How will Bankruptcy affect my entitlements under a family trust?

What is a Trust?

A trust is a legal structure which is typically used to split income amongst family members and to protect family assets. That is why many trusts are referred to as “family trusts”.

A trust has several participants including a settlor, a trustee and beneficiaries.

The Settlor is the person who creates and settles the trust for the benefit of the beneficiaries. The Settlor must be a separate person to the Trustee and the beneficiaries.

The Trustee is the person or corporate entity who administers the trust assets for the benefit of the beneficiaries. The Trustee legally owns the trust assets but holds the assets “on trust” for the beneficiaries.

The beneficiaries are natural persons or companies who have been listed to receive income or capital distributions from the trust. While the beneficiaries do not legally own the trust assets, they can hold a “beneficial interest” in the trust assets.

The two most common forms of trust are:

  • Discretionary Trust
  • Unit Trust


What is a Discretionary Trust?

A discretionary trust is usually used for family situations and is commonly referred to as the family trust. In a discretionary trust, the beneficiaries do not have a fixed entitlement or interest in the trust assets. It is at the complete discretion of the Trustee to calculate and make distributions to the beneficiaries. Whilst the Trustee has complete discretion to calculate and make distributions, the Trustee must only make distributions to the listed beneficiaries.

For example, if a discretionary trust has 5 listed beneficiaries, the Trustee could make an income distribution to 2 of the 5 listed beneficiaries. In practice, that could mean that a husband and wife receive an income distribution, whereas their children, being the other beneficiaries, receive nothing.

What is a Unit Trust?

A unit trust is similar to a company where the unit holder (the beneficiary) holds a fixed amount of units in the trust. When the Trustee makes a distribution to the unit holders, it must be strictly in accordance with the unit holders’ entitlements. For example, if there are 2 unit holders in a unit trust holding an equal amount of units, the Trustee must make a distribution of 50% to each unit holder.

Trusts and Bankruptcy

In the context of bankruptcy, it is critical to establish the type of the trust involved. There are a number of key differences between a discretionary trust and a unit trust in bankruptcy.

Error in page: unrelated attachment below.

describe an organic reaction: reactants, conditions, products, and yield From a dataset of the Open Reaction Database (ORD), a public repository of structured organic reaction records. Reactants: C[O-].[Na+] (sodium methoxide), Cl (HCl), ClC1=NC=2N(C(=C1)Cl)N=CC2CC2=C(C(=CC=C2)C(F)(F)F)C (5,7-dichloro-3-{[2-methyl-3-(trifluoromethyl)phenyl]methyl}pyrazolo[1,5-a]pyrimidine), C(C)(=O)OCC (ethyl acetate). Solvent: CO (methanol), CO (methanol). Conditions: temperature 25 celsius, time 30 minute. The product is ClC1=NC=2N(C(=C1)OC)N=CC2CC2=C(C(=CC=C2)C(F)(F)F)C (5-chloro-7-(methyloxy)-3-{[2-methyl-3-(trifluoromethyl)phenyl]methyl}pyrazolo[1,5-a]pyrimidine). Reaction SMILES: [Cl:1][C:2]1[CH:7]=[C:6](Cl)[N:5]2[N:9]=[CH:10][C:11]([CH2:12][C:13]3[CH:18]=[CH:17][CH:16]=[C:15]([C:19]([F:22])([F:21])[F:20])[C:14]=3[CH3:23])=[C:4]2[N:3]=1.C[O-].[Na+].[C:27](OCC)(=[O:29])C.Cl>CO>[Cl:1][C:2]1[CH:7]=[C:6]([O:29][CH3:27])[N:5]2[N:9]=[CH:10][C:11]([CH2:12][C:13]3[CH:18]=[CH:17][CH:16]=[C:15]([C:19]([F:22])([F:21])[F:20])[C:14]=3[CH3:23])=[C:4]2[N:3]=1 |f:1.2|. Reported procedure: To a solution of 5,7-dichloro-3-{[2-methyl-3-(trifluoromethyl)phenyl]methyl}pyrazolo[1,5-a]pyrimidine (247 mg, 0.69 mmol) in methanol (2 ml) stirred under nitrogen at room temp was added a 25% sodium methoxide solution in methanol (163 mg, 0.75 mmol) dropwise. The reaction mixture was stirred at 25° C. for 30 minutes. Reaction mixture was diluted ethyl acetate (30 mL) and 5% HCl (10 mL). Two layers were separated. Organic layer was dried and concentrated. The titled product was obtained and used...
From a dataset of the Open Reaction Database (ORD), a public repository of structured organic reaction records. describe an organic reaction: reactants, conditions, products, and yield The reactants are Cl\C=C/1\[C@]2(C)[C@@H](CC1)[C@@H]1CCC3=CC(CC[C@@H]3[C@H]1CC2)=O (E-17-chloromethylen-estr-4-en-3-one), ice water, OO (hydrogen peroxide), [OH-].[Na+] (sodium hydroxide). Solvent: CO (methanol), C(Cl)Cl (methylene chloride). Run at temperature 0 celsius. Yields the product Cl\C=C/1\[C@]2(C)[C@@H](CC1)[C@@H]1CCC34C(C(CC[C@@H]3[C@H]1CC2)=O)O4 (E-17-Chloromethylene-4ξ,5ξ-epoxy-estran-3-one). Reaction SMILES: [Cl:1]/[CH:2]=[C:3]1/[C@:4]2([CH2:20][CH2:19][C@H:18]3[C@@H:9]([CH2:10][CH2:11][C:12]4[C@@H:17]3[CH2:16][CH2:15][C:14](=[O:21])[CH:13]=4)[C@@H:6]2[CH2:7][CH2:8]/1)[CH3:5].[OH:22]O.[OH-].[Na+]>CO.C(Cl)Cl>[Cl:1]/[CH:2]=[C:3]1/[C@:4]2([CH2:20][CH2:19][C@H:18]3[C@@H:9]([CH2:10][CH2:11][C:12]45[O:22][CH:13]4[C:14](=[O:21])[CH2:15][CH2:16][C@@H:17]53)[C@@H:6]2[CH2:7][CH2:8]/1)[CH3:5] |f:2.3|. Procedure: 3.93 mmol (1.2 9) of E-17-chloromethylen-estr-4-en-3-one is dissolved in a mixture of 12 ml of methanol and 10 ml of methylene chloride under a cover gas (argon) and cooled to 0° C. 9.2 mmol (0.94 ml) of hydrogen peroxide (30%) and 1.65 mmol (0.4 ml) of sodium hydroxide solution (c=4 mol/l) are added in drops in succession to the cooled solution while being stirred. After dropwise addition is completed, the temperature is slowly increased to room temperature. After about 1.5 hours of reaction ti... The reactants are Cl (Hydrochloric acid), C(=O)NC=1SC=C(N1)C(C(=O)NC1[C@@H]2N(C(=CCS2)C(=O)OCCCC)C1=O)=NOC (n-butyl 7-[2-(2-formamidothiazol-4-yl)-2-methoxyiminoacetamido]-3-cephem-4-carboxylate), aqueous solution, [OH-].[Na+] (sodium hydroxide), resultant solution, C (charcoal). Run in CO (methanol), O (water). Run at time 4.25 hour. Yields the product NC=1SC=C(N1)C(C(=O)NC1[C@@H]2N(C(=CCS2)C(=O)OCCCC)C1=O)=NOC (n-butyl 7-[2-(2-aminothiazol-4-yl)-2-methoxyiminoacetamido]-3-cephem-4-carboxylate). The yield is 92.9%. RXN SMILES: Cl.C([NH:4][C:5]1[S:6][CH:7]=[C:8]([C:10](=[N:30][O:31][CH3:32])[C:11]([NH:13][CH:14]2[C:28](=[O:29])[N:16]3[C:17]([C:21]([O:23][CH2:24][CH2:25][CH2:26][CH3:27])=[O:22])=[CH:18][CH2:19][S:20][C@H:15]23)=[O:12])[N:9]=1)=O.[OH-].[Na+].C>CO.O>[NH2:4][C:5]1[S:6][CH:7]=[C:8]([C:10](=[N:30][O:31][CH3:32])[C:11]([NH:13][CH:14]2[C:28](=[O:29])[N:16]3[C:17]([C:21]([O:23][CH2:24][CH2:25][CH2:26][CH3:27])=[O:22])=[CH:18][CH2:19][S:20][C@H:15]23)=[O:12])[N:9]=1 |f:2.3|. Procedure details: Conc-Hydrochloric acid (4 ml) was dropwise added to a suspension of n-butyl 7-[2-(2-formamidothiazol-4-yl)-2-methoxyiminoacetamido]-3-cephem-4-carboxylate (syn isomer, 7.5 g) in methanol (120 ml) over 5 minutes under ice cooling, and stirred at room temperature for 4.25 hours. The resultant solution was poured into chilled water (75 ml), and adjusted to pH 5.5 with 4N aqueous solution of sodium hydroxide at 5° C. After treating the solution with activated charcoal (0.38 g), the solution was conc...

Discretionary Trusts and Bankruptcy

If a discretionary trust is in place (more commonly referred to as a family trust) and a listed beneficiary becomes bankrupt, the trustee of the trust has complete discretion whether to “include” or “exclude” the bankrupt beneficiary in any further trust distributions.

The Bankruptcy Trustee (on behalf of the bankrupt beneficiary’s creditors) is entitled to copies of the trust deed and trust accounts. However, the Bankruptcy Trustee cannot demand that the trustee of the trust include the “bankrupt beneficiary” in future trust distributions.

Therefore, a discretionary trust can be a very effective structure to protect family assets from a Bankruptcy Trustee.

A Bankruptcy Trustee is entitled to challenge any transfer of assets into a family trust if they were made with the intention to avoid or defeat creditor claims. If assets are transferred with that intention, the transaction may become void against the Trustee in Bankruptcy under section 121 of the Bankruptcy Act.
In other words, the transfer of assets into the family trust could be “attacked” or “clawed back” by the Bankruptcy Trustee.

Unit Trusts and Bankruptcy

If a unit trust is in place and the listed beneficiary becomes bankrupt, the trustee of the trust does not have any discretion and must pay the bankrupt beneficiary all distributions in accordance with the trust deed. The Bankruptcy Trustee may even be able to force the Trust to be wound up and the trust assets to be distributed to the unit holders.

Restrictions on Advice and Assistance

This area of law is very complicated. This article only provides a basic outline of trusts and their role in bankruptcy. We do not warrant the accuracy of the information on this site. You should seek independent legal advice if you have a family trust and are considering bankruptcy.

If you or your spouse are contemplating bankruptcy and you want to understand how your rights under a family trust may be affected, then call us today on 1800 462 767 to discuss your options.

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